I’m going to go straight to the point; I recently saw Detroit at the cinema and felt the need to write a review. Not on how close it stuck to the events the film is based on (due to fact that I know nothing about the events that took place and I’m not a historian…), but on just how great this film was.
The film is based on the Detroit riot of 1967, but more specifically what happened between three white police officers, a black armed security guard, a white National Guard soldier, a handful of young black men, and two young white women in the Algiers Motel. Yes – their skin colour is important in this incredibly racially charged scenario.
With those notes out of the way I want to get started on the story.
During the riots two young black up-and-coming talents (Algee Smith & Jacob Latimore) find themselves stranded in the same Algiers Motel room with three jokey black men and two white women (Hannah Murray & Kaitlyn Dever). After the night becomes a bit more relaxed, the leader of the three men (Jason Mitchell) shoots a starter pistol outside the window – aiming at the police and national guard for fun.
Already on high alert and now startled and looking for sniper fire, the National Guard, three policemen (lead by Krauss – played by Will Poulter) and a nearby security officer (John Boyega) discover the source of the ‘gunfire’ and raid the Algiers Motel. With interrogations on the go for the location of the supposed sniper rifle, Krauss (the trigger-happy racist) kills two unarmed black men for no reason, and Krauss’ fellow officer kills a black man ‘accidently’ for not understanding the interrogation game – with the rest of the victims left beaten, bloody, and mentally scarred.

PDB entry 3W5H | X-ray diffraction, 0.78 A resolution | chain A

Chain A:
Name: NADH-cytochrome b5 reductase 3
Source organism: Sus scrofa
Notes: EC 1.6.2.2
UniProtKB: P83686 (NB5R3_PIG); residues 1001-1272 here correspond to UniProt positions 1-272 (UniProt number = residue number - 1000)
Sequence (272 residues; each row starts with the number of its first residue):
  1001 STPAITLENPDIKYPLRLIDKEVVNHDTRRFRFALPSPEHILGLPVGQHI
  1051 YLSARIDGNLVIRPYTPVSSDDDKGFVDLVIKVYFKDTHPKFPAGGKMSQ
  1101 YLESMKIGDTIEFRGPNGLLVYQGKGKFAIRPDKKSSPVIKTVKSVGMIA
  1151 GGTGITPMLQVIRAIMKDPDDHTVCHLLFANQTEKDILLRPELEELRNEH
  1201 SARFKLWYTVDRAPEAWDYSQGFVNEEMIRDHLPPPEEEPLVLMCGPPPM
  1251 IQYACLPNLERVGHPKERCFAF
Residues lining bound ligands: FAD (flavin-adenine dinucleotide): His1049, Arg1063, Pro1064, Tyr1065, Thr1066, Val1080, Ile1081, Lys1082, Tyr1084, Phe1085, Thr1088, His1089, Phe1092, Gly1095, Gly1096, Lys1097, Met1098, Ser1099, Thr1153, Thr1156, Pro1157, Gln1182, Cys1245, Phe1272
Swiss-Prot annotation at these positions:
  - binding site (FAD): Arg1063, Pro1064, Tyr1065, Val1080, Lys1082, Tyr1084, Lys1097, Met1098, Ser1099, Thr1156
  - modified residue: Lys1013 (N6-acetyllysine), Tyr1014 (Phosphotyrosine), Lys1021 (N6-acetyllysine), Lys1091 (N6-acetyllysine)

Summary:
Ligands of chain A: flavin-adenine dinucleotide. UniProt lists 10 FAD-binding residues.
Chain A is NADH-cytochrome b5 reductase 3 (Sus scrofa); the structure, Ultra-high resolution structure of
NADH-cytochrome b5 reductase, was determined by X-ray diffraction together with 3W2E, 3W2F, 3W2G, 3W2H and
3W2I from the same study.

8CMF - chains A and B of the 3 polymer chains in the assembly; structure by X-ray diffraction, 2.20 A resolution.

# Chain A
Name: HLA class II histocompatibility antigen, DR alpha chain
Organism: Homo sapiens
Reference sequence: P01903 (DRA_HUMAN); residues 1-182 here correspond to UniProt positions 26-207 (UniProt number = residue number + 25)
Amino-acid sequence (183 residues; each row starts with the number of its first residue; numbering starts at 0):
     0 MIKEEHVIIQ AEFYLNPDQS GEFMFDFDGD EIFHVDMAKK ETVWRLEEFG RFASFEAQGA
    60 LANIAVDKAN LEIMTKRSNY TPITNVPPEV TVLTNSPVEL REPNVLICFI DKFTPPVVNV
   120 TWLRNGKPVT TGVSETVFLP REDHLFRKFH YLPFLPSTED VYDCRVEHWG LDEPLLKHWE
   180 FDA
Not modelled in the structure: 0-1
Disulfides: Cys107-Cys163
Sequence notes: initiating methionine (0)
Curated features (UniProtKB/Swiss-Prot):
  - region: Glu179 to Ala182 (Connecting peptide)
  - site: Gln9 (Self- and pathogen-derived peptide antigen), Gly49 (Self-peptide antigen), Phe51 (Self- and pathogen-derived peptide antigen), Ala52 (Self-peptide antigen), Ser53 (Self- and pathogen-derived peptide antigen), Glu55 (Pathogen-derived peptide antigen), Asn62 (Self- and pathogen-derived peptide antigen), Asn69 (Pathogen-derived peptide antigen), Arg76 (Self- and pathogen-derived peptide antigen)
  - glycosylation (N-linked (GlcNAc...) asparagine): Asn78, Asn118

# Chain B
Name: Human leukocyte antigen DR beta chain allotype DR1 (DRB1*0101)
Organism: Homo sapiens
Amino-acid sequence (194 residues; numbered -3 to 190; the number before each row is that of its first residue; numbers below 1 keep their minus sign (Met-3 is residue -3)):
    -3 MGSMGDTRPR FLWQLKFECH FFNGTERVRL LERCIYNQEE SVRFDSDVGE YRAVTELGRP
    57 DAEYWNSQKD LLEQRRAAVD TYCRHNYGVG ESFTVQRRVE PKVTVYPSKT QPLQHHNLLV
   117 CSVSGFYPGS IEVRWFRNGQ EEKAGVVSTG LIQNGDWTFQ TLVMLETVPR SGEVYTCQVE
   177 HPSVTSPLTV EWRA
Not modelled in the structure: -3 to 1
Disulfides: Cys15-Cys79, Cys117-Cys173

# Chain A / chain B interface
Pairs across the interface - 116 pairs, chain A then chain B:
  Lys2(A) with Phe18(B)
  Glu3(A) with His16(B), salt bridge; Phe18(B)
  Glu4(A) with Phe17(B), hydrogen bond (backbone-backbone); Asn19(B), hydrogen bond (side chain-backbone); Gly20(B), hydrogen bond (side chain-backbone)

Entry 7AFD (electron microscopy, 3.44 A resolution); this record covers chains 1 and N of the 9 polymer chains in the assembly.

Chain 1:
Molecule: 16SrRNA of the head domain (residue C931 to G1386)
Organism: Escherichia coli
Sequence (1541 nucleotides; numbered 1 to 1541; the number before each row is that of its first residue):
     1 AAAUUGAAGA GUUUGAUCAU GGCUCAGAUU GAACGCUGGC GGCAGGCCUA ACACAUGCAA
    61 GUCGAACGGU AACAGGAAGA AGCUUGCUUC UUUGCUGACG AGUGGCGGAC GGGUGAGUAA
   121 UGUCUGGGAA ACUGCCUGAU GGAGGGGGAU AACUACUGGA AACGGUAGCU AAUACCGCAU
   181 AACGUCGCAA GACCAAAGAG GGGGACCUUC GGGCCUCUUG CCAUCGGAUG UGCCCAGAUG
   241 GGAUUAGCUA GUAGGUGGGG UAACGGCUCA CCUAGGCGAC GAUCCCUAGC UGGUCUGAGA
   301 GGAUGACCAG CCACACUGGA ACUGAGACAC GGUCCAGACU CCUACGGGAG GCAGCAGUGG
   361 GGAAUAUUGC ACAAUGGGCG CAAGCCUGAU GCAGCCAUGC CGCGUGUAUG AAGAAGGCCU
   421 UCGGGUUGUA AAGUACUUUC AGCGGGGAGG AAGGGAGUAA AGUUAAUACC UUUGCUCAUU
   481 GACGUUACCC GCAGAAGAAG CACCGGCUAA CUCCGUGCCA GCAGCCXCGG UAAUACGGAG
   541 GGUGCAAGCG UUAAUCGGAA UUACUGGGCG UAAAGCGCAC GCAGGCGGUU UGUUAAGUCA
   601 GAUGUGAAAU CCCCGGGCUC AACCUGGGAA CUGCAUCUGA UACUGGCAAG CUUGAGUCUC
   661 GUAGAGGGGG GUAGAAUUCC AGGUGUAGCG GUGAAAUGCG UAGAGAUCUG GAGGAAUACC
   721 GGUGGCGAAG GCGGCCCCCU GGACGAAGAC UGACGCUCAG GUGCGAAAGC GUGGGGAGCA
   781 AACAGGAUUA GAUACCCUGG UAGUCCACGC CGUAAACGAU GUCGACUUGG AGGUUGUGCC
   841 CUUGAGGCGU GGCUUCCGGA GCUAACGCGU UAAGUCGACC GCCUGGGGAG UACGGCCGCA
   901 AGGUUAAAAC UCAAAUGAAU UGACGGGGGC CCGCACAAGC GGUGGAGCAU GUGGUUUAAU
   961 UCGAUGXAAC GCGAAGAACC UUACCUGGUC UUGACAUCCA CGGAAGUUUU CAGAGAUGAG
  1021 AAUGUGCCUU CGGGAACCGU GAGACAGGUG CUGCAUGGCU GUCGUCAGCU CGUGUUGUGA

With Krauss threatening a couple of the interrogation survivors to keep their mouths shut, he is soon after charged by his superior for the murders he and the officers committed. The last 25 minutes of the film is dedicated to quickly going over how the police officers won the case in court with the help of their lawyer (John Kransinski) and how Larry (Algee) copes with the incident after the trials are over.
That’s pretty much it for the story, an intense game of interrogation between Krauss and the victims in the motel. I did miss out how the National Guardsman and Boyega’s character come into the mix, but they don’t actually play a huge part in this – other than Boyega being great example of character development by being a stand in witness during the interrogation.
Of course, the story is based on a real-life event that we in the present cannot relive physically, but this film does an amazing job at dramatising what happened in that motel, and transporting us back to that darker time. Beat by beat (not knowing the history of the 1967 Detroit riot) I could see and predict two paths the story was going to go down, either Krauss was going to kill all the suspects or they were going to escape and take him to court.